Fall colors at Beaver Creek near Sedona, Arizona. Photo by Tom White.
Looking for a new twist on the traditional Thanksgiving turkey? If you’re lucky enough to live in a warm climate, a barbecued turkey is a delicious change from the traditional method. If you have to do this in the oven, it works just as well. It just doesn’t have the smoky taste. From Southwest Comfort Food, by Marilyn Noble.
Barbecued Southwestern Turkey
1 fresh turkey, 12–14 pounds
1/2 cup butter, softened
2 tablespoons red chile powder
1 tablespoon ground cumin
1 clove garlic, finely minced
1/2 teaspoon black pepper
1 teaspoon salt
1 orange, cut into eighths, peel on
1 apple, cored and sliced
1 onion, quartered
2 cups fresh orange juice
1 cup white wine
Remove the turkey from the refrigerator and allow to sit at room temperature for 30 minutes. Heat the grill to low (about 300 degrees F) and push the coals to one side. Prepare a drip pan. If using a gas grill, follow the manufacturer’s directions for indirect heat grilling.
Remove the giblets from the turkey and discard, or save for making gravy. Rinse the bird and pat it dry. Work the softened butter underneath the turkey skin. Make a rub by mixing the chile powder, cumin, garlic, pepper, and salt in a small bowl. Sprinkle over the entire turkey. Place the orange, apple, and onion pieces in the body cavity. Sprinkle with salt, tuck the wing ends under, and secure the legs.
Place the turkey on the grill over the drip pan and cover the grill. Baste periodically with a mixture of the orange juice and white wine, and roast until an instant-read thermometer reads 170 degrees F, approximately 3–4 hours. Remove from the grill and allow to stand for about 30 minutes before carving.
Here is what our staff is reading this month. We hope you’re reading something great too!
Dr. Judy Melinek is a forensic pathologist who shares her experiences as a young doctor during a two-year training program in the office of the New York Medical Examiner. This ain’t no clean and easy episode of Law and
Order. She details the most interesting cases she handled during her time there, and she spares no detail when it comes to the mechanics of an autopsy; what happens to the human body during a plane crash, fire, overdose, or fall from a building; or the emotional toll determining the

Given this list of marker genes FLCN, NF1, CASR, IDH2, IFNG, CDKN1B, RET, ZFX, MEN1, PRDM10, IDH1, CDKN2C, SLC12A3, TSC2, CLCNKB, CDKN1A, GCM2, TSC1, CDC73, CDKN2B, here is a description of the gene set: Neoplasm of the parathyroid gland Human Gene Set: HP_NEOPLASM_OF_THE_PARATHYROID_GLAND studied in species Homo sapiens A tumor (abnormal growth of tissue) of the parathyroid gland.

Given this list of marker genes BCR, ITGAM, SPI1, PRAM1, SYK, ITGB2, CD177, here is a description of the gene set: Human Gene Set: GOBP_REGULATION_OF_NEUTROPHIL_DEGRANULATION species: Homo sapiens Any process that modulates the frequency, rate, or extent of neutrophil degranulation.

cause of death can take on the professionals involved in the case. Melinek
began her training a few weeks before 9/11 and talks about the traumatic
task of identifying human remains from the carnage. This book isn’t an
overly-sensationalized memoir of her time in a big-city M.E. department, but
it’s frank and honest and definitely not for the squeamish. T. J. Mitchell is
her husband, and the glimpse into their life with their baby daughter in New
York provides some relief from the grimness of her professional stories.
If you want to know what really goes on in an M.E.’s office, or if you’re
intrigued by stories of life and death and how they play out, or want to
understand how a forensic pathologist can actually solve mysteries (or not),
you’ll find this a fascinating read. On the other hand, if you’re bothered
by blood, gore, or the subject of death, you might want to skip it.
As a writer, F. Scott Fitzgerald’s The Great Gatsby is my favorite novel. But as a budding historian in grade school, I devoured those orange-backed “Childhood of Famous Americans” biographies. So, when I stumbled on Erika Robuck’s Call Me Zelda (about Fitzgerald’s wife) on a sunny shelf in Bart’s Books in Ojai, California, I had to buy it.
Speaking of Bart’s, where else can you find such a great selection in an open-air bookstore? The shelves are in a large enclosed patio, miraculously protected from the weather. Nothing beats browsing for books in a real bookstore, especially one with terrific ambiance. I had never heard of this author, nor did I know that I was looking for a novel based on meticulously researched details of Zelda Fitzgerald’s life. The title just popped out at me while I was perusing.
Robuck created a fictional psychiatric nurse as the narrator, and weaves her story of lost loved ones, Zelda’s friendship, and even her search for Zelda’s lost diaries, into the plot. The book even features a bibliography of non-fiction works and book group discussion questions at the end. I like Robuck’s lyrical style. Before purchasing, I like to skim books to see if the text flows, if there are vivid descriptions, and whether there’s creative dialogue. Zelda met those criteria. I found myself setting aside chunks of time to read uninterrupted and become transported into the era and story line.
Finally, here’s what Maryanne O’Hara, author of Cascade, said about Call Me Zelda:
“A Jamesian sense of the uncanny haunts Erika Robuck’s poignant, compassionate portrait of Zelda Fitzgerald’s desperate dance with mental illness . . . mesmerizing, page-turning, and provides us with a fresh, very human look at two literary icons.”
I enjoy fantasy, but don’t know too much about what’s good in the genre or where to start. I heard about The Wheel of Time series from a friend, and decided to check it out. Shortly after starting the first book, The Eye of the World, I was hooked. Now I’m in the middle of book four, The Shadow Rising. If you enjoy Tolkien and George R. R. Martin, you will like Jordan’s work as well. The Wheel of Time is strongly reminiscent of The Lord of the Rings, but it has its own distinct style, characters, and mythology. Jordan writes beautifully and vividly. There are gray areas between good and evil that give the characters depth and interest. Strong and powerful women fill the pages, which is nice to see in an epic fantasy story.